Steve rubbed his hands over his face. “The whole village is scared. We are piss-in-the-pants scared, and we need help.”

Simon stopped himself from ducking under the table and taking a sniff, but the aborted motion made Steve smile.

“It’s an expression,” Steve said. “It means we’re very scared.”

Humans had invented some useful swearwords and expressions, but that expression wasn’t something Simon would be using anytime soon.

“This fear is because of the terra indigene now ruling Talulah Falls?” Henry asked.

“That’s part of it,” Steve agreed. He glanced at Ming.

“The Others in control of Talulah Falls feel a deep anger and distrust of all humans,” Ming said. “And many earth natives around the Great Lakes think that the anger and distrust is deserved, that the human population in Talulah Falls needs to be winnowed down to only those who are necessary to run the machines and businesses humans previously claimed were vital. They look for excuses to kill humans and respond violently to any kind of trouble. Even humans making requested deliveries are at risk.”

“That kind of anger comes from experience,” Henry rumbled.

“I know. But that kind of anger is like fire—it will either burn out or spread.”

“The Talulah Falls and Great Island Crowgard had a gathering, which is how we learned some of what is going on,” Steve said. “The Falls Crows said the terra indigene brought in an enforcer who makes them uneasy. He’s been given free rein in dealing with humans who cause any kind of trouble. They said his hair is long and fixed in many little braids with small bones woven into the ends—bones that sometimes clatter together and sound like angry snakes even when he is standing still. And the hair changes color. They saw some humans arguing with terra indigene like they were going to fight. The Crows looked away from the enforcer when the bones rattled and his hair started to change to black—but they saw the humans fall down dead.”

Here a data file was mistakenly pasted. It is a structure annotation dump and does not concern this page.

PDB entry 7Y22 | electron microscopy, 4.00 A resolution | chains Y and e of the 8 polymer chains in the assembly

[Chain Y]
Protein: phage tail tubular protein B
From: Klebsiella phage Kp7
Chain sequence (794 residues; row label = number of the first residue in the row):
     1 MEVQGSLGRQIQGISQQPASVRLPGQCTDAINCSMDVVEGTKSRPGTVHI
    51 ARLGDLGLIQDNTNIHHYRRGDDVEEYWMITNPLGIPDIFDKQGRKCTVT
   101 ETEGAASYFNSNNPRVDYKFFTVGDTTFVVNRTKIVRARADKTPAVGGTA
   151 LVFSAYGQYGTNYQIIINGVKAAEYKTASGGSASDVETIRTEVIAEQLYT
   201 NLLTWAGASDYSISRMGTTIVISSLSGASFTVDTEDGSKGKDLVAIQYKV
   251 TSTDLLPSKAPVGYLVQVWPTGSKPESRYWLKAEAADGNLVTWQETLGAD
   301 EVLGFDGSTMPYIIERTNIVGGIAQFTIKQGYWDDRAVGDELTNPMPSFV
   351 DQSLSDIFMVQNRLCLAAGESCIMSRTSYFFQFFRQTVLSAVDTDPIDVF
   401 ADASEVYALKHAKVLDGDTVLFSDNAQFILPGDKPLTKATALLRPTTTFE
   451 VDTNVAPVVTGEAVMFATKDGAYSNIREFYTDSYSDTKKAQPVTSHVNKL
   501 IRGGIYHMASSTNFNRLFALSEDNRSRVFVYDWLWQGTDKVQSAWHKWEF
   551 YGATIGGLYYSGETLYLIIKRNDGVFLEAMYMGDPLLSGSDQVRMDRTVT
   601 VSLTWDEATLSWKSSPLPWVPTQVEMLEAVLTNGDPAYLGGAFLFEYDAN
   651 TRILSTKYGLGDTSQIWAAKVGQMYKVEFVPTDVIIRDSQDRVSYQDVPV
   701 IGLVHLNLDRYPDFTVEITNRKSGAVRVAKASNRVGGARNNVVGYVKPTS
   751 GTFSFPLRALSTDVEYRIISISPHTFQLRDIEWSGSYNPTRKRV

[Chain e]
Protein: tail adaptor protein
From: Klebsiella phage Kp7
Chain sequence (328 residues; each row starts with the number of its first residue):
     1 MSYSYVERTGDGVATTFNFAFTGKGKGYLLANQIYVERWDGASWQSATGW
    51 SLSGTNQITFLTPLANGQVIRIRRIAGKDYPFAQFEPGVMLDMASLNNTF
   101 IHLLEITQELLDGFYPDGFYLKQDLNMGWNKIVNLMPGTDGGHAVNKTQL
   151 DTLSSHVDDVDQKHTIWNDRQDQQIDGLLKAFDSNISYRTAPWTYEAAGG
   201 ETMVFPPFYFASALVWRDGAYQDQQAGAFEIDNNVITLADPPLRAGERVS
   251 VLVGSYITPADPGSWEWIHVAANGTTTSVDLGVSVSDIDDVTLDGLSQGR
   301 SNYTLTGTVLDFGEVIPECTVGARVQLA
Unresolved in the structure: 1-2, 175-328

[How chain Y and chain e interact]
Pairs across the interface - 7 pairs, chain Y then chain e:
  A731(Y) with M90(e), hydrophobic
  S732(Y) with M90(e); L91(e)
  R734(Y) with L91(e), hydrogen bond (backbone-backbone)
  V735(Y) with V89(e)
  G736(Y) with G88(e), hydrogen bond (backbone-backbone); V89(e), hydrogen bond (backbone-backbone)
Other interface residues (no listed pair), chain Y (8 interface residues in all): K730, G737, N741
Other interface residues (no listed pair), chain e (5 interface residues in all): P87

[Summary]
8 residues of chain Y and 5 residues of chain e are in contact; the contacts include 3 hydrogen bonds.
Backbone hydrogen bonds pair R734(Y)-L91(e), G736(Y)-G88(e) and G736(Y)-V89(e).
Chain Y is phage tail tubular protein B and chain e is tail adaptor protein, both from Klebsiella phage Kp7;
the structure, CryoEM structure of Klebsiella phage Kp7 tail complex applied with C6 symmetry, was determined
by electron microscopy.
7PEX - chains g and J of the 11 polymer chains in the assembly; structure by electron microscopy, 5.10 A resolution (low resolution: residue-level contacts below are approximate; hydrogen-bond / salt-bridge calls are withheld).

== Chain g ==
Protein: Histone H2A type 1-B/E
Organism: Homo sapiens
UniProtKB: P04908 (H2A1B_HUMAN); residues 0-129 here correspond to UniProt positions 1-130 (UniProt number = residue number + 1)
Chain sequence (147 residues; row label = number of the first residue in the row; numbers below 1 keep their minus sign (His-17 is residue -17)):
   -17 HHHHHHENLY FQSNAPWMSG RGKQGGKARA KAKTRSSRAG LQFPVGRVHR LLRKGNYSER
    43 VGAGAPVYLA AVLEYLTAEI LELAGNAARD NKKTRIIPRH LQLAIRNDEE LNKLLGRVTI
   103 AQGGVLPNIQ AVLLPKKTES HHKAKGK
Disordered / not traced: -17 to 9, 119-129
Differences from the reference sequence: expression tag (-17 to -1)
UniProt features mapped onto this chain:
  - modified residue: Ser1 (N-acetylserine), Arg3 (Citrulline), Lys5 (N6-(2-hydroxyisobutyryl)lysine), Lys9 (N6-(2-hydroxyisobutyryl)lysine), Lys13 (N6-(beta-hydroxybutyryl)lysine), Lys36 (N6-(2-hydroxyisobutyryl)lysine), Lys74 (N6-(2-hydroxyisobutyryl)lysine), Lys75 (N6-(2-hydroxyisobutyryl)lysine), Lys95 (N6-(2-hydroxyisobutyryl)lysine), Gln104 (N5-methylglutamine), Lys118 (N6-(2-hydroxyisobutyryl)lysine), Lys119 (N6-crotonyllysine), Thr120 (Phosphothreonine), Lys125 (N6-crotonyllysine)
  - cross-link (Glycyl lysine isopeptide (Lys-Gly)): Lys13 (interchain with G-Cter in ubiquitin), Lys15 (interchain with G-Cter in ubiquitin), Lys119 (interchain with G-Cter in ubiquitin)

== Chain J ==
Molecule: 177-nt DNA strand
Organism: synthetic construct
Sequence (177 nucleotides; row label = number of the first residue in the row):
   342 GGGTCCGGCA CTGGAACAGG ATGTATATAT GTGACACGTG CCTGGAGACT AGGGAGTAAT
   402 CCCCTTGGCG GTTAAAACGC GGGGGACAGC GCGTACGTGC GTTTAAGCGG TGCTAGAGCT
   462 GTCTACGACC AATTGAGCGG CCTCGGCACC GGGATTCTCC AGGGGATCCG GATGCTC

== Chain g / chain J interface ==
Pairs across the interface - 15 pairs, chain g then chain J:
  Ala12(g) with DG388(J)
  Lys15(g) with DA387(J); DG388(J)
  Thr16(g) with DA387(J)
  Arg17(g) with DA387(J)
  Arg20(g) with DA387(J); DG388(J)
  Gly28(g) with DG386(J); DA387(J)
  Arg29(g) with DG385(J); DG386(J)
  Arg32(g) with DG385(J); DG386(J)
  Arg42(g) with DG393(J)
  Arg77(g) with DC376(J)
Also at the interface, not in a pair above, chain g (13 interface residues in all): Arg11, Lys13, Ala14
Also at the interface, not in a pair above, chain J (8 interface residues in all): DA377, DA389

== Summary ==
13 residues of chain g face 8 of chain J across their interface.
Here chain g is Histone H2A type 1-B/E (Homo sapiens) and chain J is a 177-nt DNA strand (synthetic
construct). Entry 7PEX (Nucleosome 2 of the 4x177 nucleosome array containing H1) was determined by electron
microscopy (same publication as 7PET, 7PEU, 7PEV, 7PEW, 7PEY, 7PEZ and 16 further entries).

“Do you know this form of terra indigene?” Ming asked.

Silence. Then Henry said, “The braids and bones are not familiar, but we know of this form. It is dangerous even to speak of it. If you must go to Talulah Falls, be very careful—and do not look at the enforcer if his hair starts to turn black.”

A Harvester, Simon thought. The terra indigene had brought in a Harvester to deal with troublesome humans. Did Tess know there was another of her kind in the area? Was there any safe way to ask her? Probably not.

Simon focused his attention on Steve again. “What else is making you uneasy?”

“What’s really shaking up our whole community is the five cassandra sangue girls you brought out of the Midwest,” Steve said. “We thought they were adjusting to living here. At least, they seemed to be doing all right during the first few days. But now one or more of them is having some kind of emotional breakdown every day or falls into a catatonic state that lasts anywhere from a few minutes to a few hours. We don’t know why this is happening. We don’t know how to help them. We do know we need to move them out of the bed-and-breakfast and make other living arrangements for them, but what kind? And where? We tried to take them to our medical center for a basic checkup. Three of them messed themselves, and the other two ran away in a blind panic and came close to being hit by vehicles. Remember I told you about Jerry Sledgeman’s family, how his niece had started cutting herself, then jumped into the river and drowned? You can imagine what seeing five young girls breaking down like this is doing to his whole family.”

“You want us to take the girls away?” Henry asked.